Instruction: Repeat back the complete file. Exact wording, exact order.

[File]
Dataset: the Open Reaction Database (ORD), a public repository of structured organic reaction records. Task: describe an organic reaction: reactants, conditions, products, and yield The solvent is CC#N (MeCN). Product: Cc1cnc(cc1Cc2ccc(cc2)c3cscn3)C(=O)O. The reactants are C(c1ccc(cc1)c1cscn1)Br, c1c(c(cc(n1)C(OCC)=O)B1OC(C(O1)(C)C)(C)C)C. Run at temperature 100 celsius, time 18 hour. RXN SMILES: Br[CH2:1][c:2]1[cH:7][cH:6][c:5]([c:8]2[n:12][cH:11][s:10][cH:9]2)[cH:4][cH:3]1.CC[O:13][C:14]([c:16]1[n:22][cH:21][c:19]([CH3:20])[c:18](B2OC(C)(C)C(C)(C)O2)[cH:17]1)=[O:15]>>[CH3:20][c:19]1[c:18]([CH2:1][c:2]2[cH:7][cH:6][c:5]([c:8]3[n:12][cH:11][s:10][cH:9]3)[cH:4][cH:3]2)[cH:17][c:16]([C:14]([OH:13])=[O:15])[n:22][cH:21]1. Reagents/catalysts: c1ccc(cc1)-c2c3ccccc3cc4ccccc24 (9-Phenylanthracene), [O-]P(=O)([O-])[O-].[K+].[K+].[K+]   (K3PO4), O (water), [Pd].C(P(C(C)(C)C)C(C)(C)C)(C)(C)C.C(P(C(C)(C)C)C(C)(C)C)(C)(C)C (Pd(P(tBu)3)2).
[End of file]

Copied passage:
Dataset: the Open Reaction Database (ORD), a public repository of structured organic reaction records. Task: describe an organic reaction: reactants, conditions, products, and yield The solvent is CC#N (MeCN). Product: Cc1cnc(cc1Cc2ccc(cc2)c3cscn3)C(=O)O. The reactants are C(c1ccc(cc1)c1cscn1)Br, c1c(c(cc(n1)C(OCC)=O)B1OC(C(O1)(C)C)(C)C)C. Run at temperature 100 celsius, time 18 hour. RXN SMILES: Br[CH2:1][c:2]1[cH:7][cH:6][c:5]([c:8]2[n:12][cH:11][s:10][cH:9]2)[cH:4][cH:3]1.CC[O:13][C:14]([c:16]1[n:22][cH:21][c:19]([CH3:20])[c:18](B2OC(C)(C)C(C)(C)O2)[cH:17]1)=[O:15]>>[CH3:20][c:19]1[c:18]([CH2:1][c:2]2[cH:7][cH:6][c:5]([c:8]3[n:12][cH:11][s:10][cH:9]3)[cH:4][cH:3]2)[cH:17][c:16]([C:14]([OH:13])=[O:15])[n:22][cH:21]1. Reagents/catalysts: c1ccc(cc1)-c2c3ccccc3cc4ccccc24 (9-Phenylanthracene), [O-]P(=O)([O-])[O-].[K+].[K+].[K+]   (K3PO4), O (water), [Pd].C(P(C(C)(C)C)C(C)(C)C)(C)(C)C.C(P(C(C)(C)C)C(C)(C)C)(C)(C)C (Pd(P(tBu)3)2).